Not missing, just snorkeling
ANINI — Terry Lilley didn’t know he’d been declared a missing person on Tuesday after his green kayak was found floating face-down off the north coast of Kauai. While the Coast Guard, Kauai Fire Department, Ocean Safety and Lifeguards and community members launched a full-scale search, the experienced waterman was busy diving and doing underwater
ANINI — Terry Lilley didn’t know he’d been declared a missing person on Tuesday after his green kayak was found floating face-down off the north coast of Kauai.
While the Coast Guard, Kauai Fire Department, Ocean Safety and Lifeguards and community members launched a full-scale search, the experienced waterman was busy diving and doing underwater research at Anini Beach.
He even called into Kauai’s local radio station KKCR to talk about endangered species act (ESA) enforcement with host Felicia Cowden after he got out of the water, with no idea of the ongoing search.
“The last half hour has been one of the strangest half hours of my life,” he said in a phone interview Tuesday evening, minutes after the search had been called off.
The kayak was discovered at 3:40 p.m. and the search was called off at 6 p.m., but Lilley only caught the last few minutes of it all.
Press releases about the search and the empty kayak reached The Garden Island just before 5 p.m.
“The kayak was found offshore and determined to be Lilley’s,” said Sam Gardner, a search and rescue controller with Coast Guard Sector Honolulu in the release. “The fire department is treating this as a missing person case, and no one has been able to reach Lilley.”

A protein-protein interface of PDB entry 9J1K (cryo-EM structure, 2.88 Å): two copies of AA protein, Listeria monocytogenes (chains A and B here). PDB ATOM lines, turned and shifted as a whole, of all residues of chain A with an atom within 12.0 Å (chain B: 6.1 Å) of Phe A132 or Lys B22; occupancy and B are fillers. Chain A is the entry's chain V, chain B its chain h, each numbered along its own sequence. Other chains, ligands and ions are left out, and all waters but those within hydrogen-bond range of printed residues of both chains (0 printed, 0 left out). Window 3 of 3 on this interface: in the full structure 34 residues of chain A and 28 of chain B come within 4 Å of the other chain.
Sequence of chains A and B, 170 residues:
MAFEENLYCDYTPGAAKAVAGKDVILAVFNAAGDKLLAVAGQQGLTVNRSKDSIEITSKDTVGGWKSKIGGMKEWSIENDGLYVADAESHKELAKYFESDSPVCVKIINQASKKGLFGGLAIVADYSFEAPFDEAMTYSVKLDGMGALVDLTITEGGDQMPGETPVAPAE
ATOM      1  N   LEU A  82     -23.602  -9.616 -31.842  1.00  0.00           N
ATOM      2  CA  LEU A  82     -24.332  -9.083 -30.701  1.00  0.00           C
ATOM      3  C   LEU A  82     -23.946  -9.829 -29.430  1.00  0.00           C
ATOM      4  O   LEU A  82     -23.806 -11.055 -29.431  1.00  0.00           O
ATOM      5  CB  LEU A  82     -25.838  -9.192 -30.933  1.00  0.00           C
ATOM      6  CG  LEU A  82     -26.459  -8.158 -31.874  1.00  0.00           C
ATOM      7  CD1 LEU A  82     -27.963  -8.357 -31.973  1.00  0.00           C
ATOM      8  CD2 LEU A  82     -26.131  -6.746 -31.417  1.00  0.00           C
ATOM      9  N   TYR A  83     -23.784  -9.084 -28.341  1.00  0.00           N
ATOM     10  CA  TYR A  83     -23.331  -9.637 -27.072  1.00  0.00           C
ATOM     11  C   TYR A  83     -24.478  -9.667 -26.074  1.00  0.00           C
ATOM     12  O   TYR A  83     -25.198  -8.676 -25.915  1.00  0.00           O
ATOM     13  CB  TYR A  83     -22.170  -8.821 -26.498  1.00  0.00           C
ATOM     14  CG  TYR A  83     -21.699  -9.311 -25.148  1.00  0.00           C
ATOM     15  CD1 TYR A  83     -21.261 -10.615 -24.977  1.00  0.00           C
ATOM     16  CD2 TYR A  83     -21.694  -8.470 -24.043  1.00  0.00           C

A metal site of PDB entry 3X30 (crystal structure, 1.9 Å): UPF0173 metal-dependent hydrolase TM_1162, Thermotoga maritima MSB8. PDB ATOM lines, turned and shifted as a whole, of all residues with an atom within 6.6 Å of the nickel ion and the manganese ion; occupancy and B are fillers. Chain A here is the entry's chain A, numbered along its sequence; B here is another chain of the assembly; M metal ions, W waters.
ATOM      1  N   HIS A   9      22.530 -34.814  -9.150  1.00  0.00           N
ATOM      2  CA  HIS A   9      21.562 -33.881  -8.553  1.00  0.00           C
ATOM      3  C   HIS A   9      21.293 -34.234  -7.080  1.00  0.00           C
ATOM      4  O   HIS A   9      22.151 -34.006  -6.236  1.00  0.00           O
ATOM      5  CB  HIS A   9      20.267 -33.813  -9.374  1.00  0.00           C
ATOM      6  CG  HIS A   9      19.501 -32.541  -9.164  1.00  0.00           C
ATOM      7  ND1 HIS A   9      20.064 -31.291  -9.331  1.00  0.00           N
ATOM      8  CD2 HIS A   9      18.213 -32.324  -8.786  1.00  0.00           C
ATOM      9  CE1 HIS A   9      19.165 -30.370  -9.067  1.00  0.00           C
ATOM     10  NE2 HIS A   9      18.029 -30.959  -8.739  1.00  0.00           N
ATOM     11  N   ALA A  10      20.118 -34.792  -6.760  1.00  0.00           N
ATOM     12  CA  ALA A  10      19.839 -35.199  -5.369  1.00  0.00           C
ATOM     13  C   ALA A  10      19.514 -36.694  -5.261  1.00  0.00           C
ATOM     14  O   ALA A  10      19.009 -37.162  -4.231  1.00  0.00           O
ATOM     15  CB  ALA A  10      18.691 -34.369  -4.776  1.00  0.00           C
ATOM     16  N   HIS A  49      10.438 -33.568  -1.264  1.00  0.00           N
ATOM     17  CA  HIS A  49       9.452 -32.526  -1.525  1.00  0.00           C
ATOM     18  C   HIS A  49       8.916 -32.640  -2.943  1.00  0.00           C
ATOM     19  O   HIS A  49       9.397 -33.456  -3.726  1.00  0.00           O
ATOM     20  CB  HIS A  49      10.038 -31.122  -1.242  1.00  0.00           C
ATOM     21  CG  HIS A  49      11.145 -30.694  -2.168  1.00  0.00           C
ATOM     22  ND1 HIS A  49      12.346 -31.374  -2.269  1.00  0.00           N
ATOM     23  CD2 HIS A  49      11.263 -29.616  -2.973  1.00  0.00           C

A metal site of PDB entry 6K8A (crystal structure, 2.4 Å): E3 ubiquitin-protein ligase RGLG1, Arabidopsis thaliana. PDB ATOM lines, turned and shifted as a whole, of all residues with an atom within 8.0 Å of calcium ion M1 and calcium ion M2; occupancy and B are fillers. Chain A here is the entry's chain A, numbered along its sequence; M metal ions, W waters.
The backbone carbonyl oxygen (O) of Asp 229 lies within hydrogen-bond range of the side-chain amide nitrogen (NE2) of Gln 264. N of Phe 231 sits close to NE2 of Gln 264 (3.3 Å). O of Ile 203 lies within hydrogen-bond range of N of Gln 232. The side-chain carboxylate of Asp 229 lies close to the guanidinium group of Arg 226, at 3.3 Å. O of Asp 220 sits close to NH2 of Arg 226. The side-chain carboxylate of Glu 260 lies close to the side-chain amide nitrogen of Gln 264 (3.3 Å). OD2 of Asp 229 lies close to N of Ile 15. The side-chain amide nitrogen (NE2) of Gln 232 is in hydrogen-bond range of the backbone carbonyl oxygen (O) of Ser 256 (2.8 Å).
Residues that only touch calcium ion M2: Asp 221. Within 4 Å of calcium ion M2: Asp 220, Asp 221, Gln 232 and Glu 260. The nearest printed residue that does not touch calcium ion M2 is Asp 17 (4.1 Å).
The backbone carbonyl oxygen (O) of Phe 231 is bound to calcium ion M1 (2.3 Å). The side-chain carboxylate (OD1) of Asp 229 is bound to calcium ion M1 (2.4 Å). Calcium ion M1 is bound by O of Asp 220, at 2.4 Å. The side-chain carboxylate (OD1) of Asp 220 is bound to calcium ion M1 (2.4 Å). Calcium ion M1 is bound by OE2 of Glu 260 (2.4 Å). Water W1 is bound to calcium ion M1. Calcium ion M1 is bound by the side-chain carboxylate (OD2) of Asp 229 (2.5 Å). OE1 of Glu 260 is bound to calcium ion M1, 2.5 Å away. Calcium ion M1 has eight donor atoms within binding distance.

After getting out of the water and phoning into KKCR, Lilley made himself a pau hana drink and was getting ready to watch the sunset from the popular east side beach when police found him.
“A bunch of police cars showed up and at the same time there’s a Coast Guard helicopter flying overhead and the policeman said, ‘I’m so happy to see you Mr. Lilley’,” Lilley said. “I was thinking, ‘oh no, what did I do now?’”
Lilley even shot footage of the Coast Guard cutter that was looking for him, wondering “who the heck they were looking for!”
During the nearly four hour search, community members took to social media, posting words of encouragement and prayers for Lilley’s safety.
“Please return safe and sound, Terry!” one post said, complete with a headshot of Lilley.
Some didn’t believe it, saying: “He’s an experienced waterman, his kayak just floated away.”
Hanalei’s Makaala Kaaumoana voiced the same sentiment in a phone interview during the search.
“He uses the kayak to go diving, but that fact doesn’t mean anything,” she said at about 5:30 p.m. on Tuesday. “He’s a good swimmer and a good diver. It’s a big question mark right now.”
After reports of his safety started circulating, people again took to social media voicing thankfullness and relief.
“So grateful for the update that he’s safe,” one comment said. That was echoed in dozens of posts.
Lilley shoots underwater footage for National Geographic, makes his own independent films, and has been advocating the enforcement of the ESA on Kauai for years.
He is also vocal against military presence in Hawaii and is known as an activist and an educator.
Lately, he’s been shooting underwater footage of the kelp forest off the coast of California.
“I was gone for three weeks and when I got back, I found out someone stole my dive kayak,” Lilley said. “It was down at the pavilion with the outriggers. I didn’t think two things about it, though, I just went down to snorkel at Anini.”
Whoever stole the kayak paddled it out to sea, Lilley assumes — though what happened after that is a mystery.
“Somehow it ended up upside-down,” he said. “The kayak has my name and phone number across it.”
Now, he has to get a permit to go through the convoy to Kauai’s North Shore, where he can retrieve the kayak and start using it for diving again.
“Once I get it, yeah, I’ll be using it for diving again,” he said.
At the end of the day, Lilley said it’s “heartwarming” to know people were concerned about his safety.
“I wish I didn’t cause the Coast Guard to spend a bunch of money that it didn’t need to, but to have people concerned about what I do in the water is very endearing,” he said. “All I can say is thank you folks, I’m fine. I’m safe and I’m just hanging out at Anini.”
Jessica Else, environment reporter, can be reached at 245-0452 or at firstname.lastname@example.org
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